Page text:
Learning Activity #3: Culminating Task

Educational Focus

Students synthesize their learning about how composers reflect the spirit of their own age in their music.

Materials

Chart paper and markers
Access to music composition software

Lesson Map

I. Read and Discuss

  • Reread the following out loud: Many artists today seem to feel their work must "express the age I live in," and cite war, corruption and crime as reason for creating bitter and angry work. My God, if only you could have experienced some of the miseries of the age I lived in - disease, oppression, poverty. And corruption! Life wasn't all bad, of course, and there was much beauty in my age- but so there is in yours, and why not try to capture that spirit, too?

    Michael Colgrass
    (writing in the voice of Mozart)
    Frontispiece,
    Letter to Mozart

  • Discuss whether it is better to use art to explore the darker side of reality and our world today, reminding students of the music they have experienced in this unit (Vivier, Pentland, Morawetz, Weinzweig), to celebrate the best things in our human culture (as done by Prévost and Colgrass), or should art do both?

II. Demonstrate Learning

  • Have students choose one of the following culminating tasks:

1. What issues are most relevant to us today? What sources could you draw on to document these issues in music?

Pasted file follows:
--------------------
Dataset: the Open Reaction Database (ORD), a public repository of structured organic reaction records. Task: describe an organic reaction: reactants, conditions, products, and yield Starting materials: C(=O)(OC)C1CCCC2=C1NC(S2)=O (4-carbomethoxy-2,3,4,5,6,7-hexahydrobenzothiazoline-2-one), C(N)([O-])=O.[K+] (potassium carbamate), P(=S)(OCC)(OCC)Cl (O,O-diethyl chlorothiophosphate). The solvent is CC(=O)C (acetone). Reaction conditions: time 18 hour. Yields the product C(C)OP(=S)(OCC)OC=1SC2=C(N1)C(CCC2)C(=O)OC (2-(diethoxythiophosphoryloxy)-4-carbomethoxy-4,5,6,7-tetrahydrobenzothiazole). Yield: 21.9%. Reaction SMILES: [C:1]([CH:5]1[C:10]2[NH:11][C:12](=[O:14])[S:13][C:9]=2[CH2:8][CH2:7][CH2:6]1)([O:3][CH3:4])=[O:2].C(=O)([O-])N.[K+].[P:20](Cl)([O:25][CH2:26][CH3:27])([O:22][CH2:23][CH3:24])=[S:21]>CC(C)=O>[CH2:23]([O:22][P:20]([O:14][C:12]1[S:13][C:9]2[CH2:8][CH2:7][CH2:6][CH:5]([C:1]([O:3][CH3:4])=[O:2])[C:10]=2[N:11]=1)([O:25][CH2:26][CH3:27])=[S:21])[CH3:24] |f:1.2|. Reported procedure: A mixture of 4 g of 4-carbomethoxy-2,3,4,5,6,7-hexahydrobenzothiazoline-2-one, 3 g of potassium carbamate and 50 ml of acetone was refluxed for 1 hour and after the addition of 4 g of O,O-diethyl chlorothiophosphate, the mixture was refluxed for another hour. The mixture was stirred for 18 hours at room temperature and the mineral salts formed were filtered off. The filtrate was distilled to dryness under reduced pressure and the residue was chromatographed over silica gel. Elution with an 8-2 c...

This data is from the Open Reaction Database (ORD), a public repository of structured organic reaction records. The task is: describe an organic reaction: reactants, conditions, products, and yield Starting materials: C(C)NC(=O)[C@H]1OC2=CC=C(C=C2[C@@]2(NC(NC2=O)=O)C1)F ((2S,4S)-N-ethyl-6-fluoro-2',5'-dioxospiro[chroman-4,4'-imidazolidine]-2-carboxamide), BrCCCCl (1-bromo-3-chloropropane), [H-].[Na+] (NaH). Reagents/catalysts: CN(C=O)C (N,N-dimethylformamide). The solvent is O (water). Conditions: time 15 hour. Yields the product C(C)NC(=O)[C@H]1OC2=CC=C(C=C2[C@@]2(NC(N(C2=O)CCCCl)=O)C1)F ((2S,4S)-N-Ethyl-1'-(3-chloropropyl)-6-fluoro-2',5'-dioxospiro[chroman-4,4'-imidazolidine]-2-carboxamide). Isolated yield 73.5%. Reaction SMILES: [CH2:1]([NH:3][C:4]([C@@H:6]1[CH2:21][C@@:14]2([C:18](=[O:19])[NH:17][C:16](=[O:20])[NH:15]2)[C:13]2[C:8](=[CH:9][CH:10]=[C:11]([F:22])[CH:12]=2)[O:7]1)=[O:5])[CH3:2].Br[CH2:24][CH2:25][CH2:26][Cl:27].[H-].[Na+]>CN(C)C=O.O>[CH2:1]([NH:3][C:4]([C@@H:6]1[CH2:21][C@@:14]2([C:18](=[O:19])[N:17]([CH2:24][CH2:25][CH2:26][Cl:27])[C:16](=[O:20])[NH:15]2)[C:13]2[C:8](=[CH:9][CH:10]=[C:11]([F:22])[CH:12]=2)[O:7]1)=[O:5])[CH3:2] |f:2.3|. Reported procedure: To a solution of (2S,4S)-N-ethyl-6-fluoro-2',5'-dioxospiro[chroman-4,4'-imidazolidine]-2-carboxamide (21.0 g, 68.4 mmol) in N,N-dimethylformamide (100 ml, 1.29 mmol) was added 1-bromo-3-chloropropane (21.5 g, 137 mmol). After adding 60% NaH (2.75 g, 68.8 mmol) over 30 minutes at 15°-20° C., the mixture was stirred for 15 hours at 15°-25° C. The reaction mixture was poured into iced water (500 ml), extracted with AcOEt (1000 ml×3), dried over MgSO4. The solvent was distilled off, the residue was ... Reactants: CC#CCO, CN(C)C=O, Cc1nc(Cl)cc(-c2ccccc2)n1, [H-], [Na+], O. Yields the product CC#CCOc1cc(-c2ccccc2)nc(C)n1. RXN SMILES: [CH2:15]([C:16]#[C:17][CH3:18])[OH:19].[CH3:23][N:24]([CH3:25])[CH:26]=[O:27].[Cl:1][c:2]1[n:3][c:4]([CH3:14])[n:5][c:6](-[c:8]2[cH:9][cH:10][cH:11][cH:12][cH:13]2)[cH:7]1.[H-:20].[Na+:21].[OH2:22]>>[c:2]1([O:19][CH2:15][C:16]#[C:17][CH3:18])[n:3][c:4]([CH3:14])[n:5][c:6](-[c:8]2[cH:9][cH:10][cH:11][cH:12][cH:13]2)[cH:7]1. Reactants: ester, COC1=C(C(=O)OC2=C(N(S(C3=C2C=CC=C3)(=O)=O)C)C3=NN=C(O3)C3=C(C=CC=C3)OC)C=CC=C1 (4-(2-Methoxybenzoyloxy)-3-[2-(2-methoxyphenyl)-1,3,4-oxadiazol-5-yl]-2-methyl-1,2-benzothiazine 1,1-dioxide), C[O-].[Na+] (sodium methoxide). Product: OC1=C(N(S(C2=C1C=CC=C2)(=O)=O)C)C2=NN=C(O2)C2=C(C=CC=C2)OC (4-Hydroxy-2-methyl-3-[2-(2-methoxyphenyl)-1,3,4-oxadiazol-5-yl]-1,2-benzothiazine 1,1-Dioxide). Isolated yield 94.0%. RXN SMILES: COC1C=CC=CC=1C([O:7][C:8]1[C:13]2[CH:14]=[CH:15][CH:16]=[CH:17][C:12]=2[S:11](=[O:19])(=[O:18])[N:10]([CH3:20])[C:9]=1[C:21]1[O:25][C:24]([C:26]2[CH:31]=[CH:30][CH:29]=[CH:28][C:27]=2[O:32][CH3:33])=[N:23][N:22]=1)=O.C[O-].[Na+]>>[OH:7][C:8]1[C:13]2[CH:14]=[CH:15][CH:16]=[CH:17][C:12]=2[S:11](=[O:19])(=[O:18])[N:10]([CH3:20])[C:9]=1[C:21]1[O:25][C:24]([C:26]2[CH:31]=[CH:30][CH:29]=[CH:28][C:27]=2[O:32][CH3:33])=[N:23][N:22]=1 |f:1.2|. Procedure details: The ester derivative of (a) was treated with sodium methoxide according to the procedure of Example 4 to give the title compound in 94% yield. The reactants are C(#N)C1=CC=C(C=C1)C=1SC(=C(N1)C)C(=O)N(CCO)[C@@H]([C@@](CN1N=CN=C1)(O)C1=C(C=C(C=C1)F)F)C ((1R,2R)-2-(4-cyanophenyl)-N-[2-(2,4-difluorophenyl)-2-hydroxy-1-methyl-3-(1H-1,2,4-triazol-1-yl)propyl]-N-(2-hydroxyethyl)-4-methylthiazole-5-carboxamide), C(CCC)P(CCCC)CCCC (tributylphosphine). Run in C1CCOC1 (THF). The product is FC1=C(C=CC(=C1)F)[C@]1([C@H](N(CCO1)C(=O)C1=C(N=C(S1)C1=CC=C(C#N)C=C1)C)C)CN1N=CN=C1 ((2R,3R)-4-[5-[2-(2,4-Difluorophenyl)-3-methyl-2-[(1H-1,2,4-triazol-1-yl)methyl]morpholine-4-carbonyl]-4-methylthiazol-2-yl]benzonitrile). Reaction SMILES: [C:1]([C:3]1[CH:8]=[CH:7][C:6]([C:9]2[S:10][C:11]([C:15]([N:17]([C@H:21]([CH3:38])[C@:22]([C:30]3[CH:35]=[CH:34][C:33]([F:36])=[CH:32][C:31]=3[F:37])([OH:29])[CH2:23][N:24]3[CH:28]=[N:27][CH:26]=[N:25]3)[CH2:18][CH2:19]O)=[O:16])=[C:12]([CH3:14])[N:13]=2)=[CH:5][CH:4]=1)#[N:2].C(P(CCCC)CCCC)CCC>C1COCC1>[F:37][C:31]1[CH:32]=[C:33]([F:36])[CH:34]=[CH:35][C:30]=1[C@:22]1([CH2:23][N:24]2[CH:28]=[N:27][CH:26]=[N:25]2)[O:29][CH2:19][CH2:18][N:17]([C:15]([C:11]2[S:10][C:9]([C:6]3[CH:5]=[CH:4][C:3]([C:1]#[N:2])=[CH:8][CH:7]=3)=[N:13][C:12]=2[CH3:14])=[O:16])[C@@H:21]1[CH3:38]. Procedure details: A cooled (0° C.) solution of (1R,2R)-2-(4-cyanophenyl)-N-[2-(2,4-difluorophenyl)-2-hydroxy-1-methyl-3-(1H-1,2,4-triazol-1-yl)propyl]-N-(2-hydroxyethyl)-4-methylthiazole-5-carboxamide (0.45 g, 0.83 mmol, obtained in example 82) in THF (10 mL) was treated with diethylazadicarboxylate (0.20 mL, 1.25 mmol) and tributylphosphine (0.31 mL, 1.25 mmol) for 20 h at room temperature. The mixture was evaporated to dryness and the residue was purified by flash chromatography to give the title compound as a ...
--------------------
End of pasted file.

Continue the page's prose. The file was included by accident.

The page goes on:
• Create a mind map as an initial brainstorm.
  • In a small group create a composition to comment on an issue of social justice, using a combination of ‘real world' texts (which could include newspaper headlines, Twitter, blogs, speeches on audio files etc.) and music you create. Share using Garage Band or real-time performance.

Provide additional criteria relevant for your own teaching situation (e.g., use of specific form, written notation, software, instrumentation, etc.)

OR

2. What is beautiful, wonderful or inspiring about our present world? What types of music could you draw on to celebrate this positive vision?

  • Create a mind map as an initial brainstorm.
  • In a small group create a composition celebrating the good that is in the world today, using a combination of imported samples of music, real world texts or recordings and music you create. Share using Garage Band or real-time performance.

Provide additional criteria relevant for your own teaching situation (e.g., use of specific form, written notation, software, instrumentation, etc.)

III. Extensions

  • You may wish to explore two further selections in relation to this theme: the beautiful Molto Sostenuto by Sophie-Carmen Eckhardt-Gramatté written under the shadow of impending war in Europe in 1939, and/or Peter Paul Koprowski's Sinfonia Concertante, a work which is dramatic and satirical at different times and explores the "apathy, fear and poverty" he encountered on a trip home to post-war Poland.
  • You are encouraged to listen to the complete selections of these musical works and explore the information about them on the National Arts Centre (Canada) website with your students. Scores and additional information for many of the selections are available through the Canadian Music Centre. Both selections are also available at www.artsalive.ca
Virtual Museum of Canada

To access the Virtual Museum of Canada's complete digital learning resources and lesson plans, visit the VMC Teachers' Centre.